November 29, 2010
The myth of Christmas
So the group American Atheists has put up this billboard outside the Lincoln Tunnel in New Jersey:
I’m not even going to get started on the billboard’s implications that faith and reason are mutually exclusive conditions of being. Or that only atheists are reasonable people. Or that all religious belief is literal and simpleminded. Or its smarmy pretenses to intellectual superiority. Or the fact that–though it’s sadly true that atheists have for many years endured inexcusable insults, abuse, and persecution from believers–lumping all Christian believers together into a stereotype, insulting their intellectual capacity, and spitting on the significance of their holiday is probably not the greatest way to win friends, allies, respect or acceptance.
What I do want to critique is the billboard’s chief assertion–which I hear from some atheists quite frequently–that religious beliefs amount to nothing more than myth, or even fairy tale. (And I say SOME atheists, because most I know do not go around insulting other people’s beliefs just because they don’t share or understand them. Just like most of the religious people I know don’t believe, or go around telling atheists, that they’re amoral devil worshipers who are all going to hell unless they’re saved by Jesus.)
Yes, I know it’s a myth, thanks very much. I’m a Christian, and I know that the Christmas story is a myth.
But atheists who condescendingly call religious stories myths and fairy tales actually aren’t succeeding in insulting religion. They’re showboating their own ignorance and shallowness by belittling the cultural and emotional importance of myth and fairy tale.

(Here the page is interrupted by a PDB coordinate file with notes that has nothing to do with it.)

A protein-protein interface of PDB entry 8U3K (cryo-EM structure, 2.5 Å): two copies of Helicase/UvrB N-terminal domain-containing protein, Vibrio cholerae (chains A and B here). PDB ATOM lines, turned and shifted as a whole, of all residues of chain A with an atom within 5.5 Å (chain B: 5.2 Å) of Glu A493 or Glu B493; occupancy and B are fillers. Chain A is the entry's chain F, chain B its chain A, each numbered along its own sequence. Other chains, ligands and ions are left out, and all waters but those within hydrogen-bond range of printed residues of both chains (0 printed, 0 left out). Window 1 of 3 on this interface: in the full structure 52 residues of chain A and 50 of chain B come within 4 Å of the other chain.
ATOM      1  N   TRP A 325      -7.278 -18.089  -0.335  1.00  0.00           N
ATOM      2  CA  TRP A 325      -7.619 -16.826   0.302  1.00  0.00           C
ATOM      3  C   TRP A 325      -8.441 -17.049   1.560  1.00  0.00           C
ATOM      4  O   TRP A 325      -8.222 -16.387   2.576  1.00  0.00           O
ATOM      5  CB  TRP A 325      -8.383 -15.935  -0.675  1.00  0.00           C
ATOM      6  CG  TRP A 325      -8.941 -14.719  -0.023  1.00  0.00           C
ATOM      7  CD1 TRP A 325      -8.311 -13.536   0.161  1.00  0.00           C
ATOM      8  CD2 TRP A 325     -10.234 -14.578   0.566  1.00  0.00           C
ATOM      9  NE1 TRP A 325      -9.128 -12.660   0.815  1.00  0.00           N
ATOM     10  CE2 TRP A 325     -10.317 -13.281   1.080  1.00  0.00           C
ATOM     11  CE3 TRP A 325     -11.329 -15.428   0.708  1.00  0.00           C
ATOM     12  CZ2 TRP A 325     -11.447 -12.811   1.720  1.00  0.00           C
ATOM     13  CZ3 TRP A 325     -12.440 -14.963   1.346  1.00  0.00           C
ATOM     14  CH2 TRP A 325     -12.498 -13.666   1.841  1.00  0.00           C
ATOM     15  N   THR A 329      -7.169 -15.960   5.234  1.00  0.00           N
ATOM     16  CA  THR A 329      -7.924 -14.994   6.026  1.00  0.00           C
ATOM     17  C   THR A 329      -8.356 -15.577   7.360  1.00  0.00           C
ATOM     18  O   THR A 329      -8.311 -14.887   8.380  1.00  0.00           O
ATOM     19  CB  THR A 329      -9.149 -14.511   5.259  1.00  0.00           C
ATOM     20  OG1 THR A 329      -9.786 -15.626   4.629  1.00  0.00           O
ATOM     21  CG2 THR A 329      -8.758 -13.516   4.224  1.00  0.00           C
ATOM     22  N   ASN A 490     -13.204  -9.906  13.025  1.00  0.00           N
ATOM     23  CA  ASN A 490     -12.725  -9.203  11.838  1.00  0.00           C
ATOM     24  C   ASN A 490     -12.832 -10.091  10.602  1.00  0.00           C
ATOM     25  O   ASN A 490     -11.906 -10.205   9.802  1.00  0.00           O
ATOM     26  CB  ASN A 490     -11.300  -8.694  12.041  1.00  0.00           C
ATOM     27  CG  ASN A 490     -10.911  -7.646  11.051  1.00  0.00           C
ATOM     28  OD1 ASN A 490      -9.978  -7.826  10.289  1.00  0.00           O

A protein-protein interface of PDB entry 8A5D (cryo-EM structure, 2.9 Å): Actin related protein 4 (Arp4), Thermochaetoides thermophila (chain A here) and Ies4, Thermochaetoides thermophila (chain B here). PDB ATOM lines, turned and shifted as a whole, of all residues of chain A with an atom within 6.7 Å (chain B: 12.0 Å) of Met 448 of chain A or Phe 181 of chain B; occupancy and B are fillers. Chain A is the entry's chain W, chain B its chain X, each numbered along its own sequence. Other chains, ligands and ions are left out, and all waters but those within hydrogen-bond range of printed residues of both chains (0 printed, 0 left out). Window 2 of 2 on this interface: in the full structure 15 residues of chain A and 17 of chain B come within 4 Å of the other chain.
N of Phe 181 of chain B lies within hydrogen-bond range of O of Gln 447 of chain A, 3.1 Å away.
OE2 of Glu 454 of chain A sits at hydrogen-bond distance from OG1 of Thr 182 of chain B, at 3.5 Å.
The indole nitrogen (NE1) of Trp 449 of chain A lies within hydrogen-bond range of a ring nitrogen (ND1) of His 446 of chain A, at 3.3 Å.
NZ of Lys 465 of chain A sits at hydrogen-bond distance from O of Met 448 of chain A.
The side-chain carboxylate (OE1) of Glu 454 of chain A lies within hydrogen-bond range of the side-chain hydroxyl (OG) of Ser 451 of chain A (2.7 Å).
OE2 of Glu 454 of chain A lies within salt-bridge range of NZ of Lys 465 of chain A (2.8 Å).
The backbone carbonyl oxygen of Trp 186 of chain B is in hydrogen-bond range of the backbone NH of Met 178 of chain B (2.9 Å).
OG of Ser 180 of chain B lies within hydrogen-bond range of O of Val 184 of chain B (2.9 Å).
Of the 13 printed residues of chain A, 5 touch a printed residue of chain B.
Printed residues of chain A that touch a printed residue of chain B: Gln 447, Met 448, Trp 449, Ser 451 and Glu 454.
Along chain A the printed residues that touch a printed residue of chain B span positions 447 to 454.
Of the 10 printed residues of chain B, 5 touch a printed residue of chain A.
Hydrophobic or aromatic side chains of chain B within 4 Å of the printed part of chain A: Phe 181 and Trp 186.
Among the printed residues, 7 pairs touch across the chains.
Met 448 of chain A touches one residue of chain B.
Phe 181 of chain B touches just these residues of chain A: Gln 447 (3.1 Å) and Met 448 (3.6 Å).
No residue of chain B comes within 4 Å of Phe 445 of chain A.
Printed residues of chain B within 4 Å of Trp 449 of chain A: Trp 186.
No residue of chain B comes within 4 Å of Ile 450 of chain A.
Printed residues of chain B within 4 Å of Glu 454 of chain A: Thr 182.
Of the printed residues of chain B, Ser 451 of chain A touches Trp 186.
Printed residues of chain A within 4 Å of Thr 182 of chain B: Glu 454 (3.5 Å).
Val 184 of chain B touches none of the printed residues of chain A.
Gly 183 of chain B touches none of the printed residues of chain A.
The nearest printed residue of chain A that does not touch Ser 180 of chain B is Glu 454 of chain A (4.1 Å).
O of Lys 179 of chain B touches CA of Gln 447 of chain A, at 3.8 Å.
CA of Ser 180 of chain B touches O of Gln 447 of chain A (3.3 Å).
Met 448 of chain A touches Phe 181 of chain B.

When we think of “myths,” most of us probably think first of the Greek and Roman myths, which maybe we learned in school, and were probably told that they were the way that ancient people explained natural phenomena like the seasons because they didn’t have science yet. So we got the impression that myths are simplistic stories that ignorant people make up for themselves to explain what they otherwise can’t.
And “fairy tales” now carry a strong connotation of “Disney” in American culture–sweet and fanciful stories to comfort children with, which always have happy endings.
But neither of these is historically accurate. Most people know by this time that the original fairy tales of medieval Europe were not at all what Disney later made of them; they were dark and frightening and contained more than ample murder, rape, child abuse, grinding poverty, evil, and sorrow and suffering of every kind. And they didn’t sugarcoat or dumb down the reality of these things for children. They weren’t told to distract children from the horrors of their daily existence, but to illustrate, symbolically, how to confront and cope with them.
And to really be familiar with the Greek/Roman, Scandinavian, Celtic, ancient Japanese, or any other culture’s collection of myths, they’re not superficial or simplistic little stories about why we have seasons; they’re incredibly multidimensional, psychologically rich narratives about a culture’s conceptions of its relation to morality, fate, death, nature, birth and renewal, eternity, and love.
And we’re still telling and retelling those stories, every day, in every possible medium–in movies, books, music, theater and dance. In comic books, even. We’re still moved and educated and entertained by them. Not because we think that they’re literally or factually true, but because they have powerful emotional and intuitive resonance with timeless human experiences that can be hard to articulate or accept in literal ways. Not because we unquestioningly believe them, but because they make us question. They are supposed to make us think more deeply about our own lives, not stop thinking.
So it doesn’t offend me when anyone calls religious experiences and stories myths. Because they are, in the best sense of the word. They give common voice to the most difficult and intimate of human experiences. What’s maddening is when people hurl “myth” as an insult, without any apparent understanding of what they’re saying. It reveals much more about their own disdain for what they don’t understand than it does about the significance of religious celebration.